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Why Companies In Argentina Are Hunting For Older Workers

Firms in Argentina are recruiting over-40s for their steady hand and people skills — and their affordability.

A businessman walks in Buenos Aires.
A businessman walks in Buenos Aires.
Gabriela Samela

BUENOS AIRES — There's some surprising good news for the 40+ generation in Argentina: Firms are loosening their longstanding youth-oriented recruitment preferences for positions ranging from customer service to product design. Beyond their experience, employers say this age group shows a greater commitment both to work itself and to their employers.

The Latin American classifieds site Navent has found that those older than 40 generally look for the same kinds of jobs as other age groups, with "commercial operations and sales' being the areas "with most movement," according to Navent Argentina's CEO, Federico Barni.

Navent has registered a widening age range in its recruitment postings for sales and post-sale services like customer care, as "firms have become more flexible, upwards," Barni said.

New generations do not have the work culture there used to be

Part of the reason is a growing awareness of the need for some workforce stability. "There is a lot of turnover with these positions, like call centers, sales, customer attention, supermarkets," Barni notes. "New generations do not have the work culture there used to be, nor think much in terms of a future with the company."

He adds that older workers may need a bit more training, especially in terms of technology; but they tend to be looking for stable, lasting positions.

Christian Bernal, the head of human resources at Walmart in Argentina, says the latest trends in recruiting include 40-something newcomers in cashier and clerk positions. For such positions, shops don't need applicants with prior experience but people "who are productive so customers are attended to as soon as possible and treated well and people who are patient and able to resolve new situations efficiently," Bernal says.

Carrefour supermarkets launched their Yo Trabajo (I Work) program in 2013 aimed at over-40s and coinciding with the launch of its Express stores. The firm wanted older people who were good at sales and had finished secondary school. The firm admits that initially it had to track recruits as their "learning curve was a little longer than than others," says Martha Benítez, a personnel executive at Carrefour. What older employees offer instead is an ability to talk to members of the public, "reading their needs and forging close ties."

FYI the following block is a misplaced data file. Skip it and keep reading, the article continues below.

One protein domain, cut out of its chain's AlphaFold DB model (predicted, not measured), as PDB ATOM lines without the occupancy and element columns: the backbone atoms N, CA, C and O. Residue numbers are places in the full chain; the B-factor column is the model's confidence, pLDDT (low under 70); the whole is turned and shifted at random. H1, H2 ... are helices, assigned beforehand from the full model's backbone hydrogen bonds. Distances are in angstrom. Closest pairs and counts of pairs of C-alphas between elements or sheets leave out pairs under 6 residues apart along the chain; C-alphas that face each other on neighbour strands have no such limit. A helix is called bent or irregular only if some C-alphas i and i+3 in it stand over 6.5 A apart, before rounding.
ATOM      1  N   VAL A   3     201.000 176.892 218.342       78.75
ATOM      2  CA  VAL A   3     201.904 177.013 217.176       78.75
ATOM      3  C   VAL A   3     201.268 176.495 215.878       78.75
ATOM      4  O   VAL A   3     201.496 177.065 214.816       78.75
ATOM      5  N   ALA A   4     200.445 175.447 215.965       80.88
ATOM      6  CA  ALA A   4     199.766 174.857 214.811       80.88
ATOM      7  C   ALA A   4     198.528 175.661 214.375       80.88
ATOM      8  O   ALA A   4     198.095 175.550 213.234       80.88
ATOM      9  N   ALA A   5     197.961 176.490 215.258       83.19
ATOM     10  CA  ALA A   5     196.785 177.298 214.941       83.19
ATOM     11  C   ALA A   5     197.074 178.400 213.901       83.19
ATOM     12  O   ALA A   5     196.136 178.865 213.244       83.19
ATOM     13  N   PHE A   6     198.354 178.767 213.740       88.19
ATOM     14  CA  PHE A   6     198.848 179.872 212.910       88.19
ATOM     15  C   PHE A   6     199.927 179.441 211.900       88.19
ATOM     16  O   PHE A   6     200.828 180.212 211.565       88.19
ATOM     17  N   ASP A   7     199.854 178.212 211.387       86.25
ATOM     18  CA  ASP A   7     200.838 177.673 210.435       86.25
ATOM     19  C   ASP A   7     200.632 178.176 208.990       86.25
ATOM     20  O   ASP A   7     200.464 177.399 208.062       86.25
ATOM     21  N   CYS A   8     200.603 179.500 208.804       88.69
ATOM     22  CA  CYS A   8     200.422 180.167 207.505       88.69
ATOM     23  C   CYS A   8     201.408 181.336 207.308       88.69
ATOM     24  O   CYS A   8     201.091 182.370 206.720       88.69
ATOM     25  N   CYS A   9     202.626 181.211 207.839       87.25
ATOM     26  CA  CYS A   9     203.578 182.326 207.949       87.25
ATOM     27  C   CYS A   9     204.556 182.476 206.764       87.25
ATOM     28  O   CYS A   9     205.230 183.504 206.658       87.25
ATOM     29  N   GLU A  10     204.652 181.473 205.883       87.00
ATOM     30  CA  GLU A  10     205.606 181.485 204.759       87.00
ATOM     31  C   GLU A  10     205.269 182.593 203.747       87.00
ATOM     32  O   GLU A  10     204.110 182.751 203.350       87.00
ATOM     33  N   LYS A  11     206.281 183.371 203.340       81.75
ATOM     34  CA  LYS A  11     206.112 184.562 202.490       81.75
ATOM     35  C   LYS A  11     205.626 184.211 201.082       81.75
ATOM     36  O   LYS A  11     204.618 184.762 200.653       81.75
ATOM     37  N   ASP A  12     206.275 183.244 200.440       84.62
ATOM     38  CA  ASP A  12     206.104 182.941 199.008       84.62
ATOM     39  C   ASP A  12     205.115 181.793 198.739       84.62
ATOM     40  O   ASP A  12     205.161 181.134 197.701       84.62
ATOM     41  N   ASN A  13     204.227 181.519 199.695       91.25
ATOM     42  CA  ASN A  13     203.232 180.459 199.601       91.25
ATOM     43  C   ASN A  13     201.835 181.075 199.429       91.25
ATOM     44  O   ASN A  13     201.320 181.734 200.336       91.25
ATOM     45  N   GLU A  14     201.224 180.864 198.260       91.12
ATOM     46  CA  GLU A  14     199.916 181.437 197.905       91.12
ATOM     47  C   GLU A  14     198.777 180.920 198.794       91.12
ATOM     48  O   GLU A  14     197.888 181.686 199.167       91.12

Another supermarket chain, Día, has also begun recruiting retired people for customer service specifically as call operators and online assistants.

Gire, a financial technology firm, has combined the hunt for age diversity with a social mission, since older people often feel excluded like women and minorities, says Adrián Barreto, the firm's head of culture, community and communication. "Millennials have a "multi-window" perspective while older people have more focus when it comes to money matters," he says.

María Olivieri, head of Page recruiters in Argentina, confirms that the hunt for older workers is a region-wide trend. "The value seen in these professionals is their ability to transfer experience in cultural and economic terms," she says. "Aplomb is important, and older workers have it."

But there is also a "harsh reality" driving the new hunt for experienced workers: Older professionals in need of a job will work for less than before or the same rate as a young recruit —and their experience is thrown in as a free bonus.

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Geopolitics

Women, Life, Freedom: Iranian Protesters Find Their Voice

In the aftermath of the death of 22-year-old Mahsa Amini, who was arrested by the morality police mid-September for not wearing her hijab properly, many Iranians have taken the streets in nationwide protests. Independent Egyptian media Mada Masr spoke to one of the protesters.

Students of Amirkabir University in Tehran protest against the Islamic Republic in September 2022.

Lina Attalah

On September 16, protests erupted across Iran when 22-year-old Mahsa Amini died in custody after being arrested and beaten by morality police for her supposedly unsuitable attire. The protests, witnesses recount, have touched on all aspects of rights in Iran, civil, political, personal, social and economic.

Mada Masr spoke to a protester who was in the prime of her youth during the 2009 Green Movement protests. Speaking on condition of anonymity due to possible security retaliation, she walked us through what she has seen over the past week in the heart of Tehran, and how she sees the legacy of resistance street politics in Iran across history.

MADA MASR: Describe to us what you are seeing these days on the streets of Tehran.

ANONYMOUS PROTESTER: People like me, we are emotional because we remember 2009. The location of the protests is the same: Keshavarz Boulevard in the middle of Tehran. The last time Tehranis took to these streets was in 2009, one of the last protests of the Green Movement. Since then, the center of Tehran hasn’t seen any mass protests, and most of these streets have changed, with new urban planning meant to make them more controllable.

Remembering 2009 triggers many things, such as street strategies, tactics and the way we could find each other in the middle of the chaos. But this is us now, almost at the back. Up front, there are many younger people, especially girls. They are extremely brave, fearless and smart.

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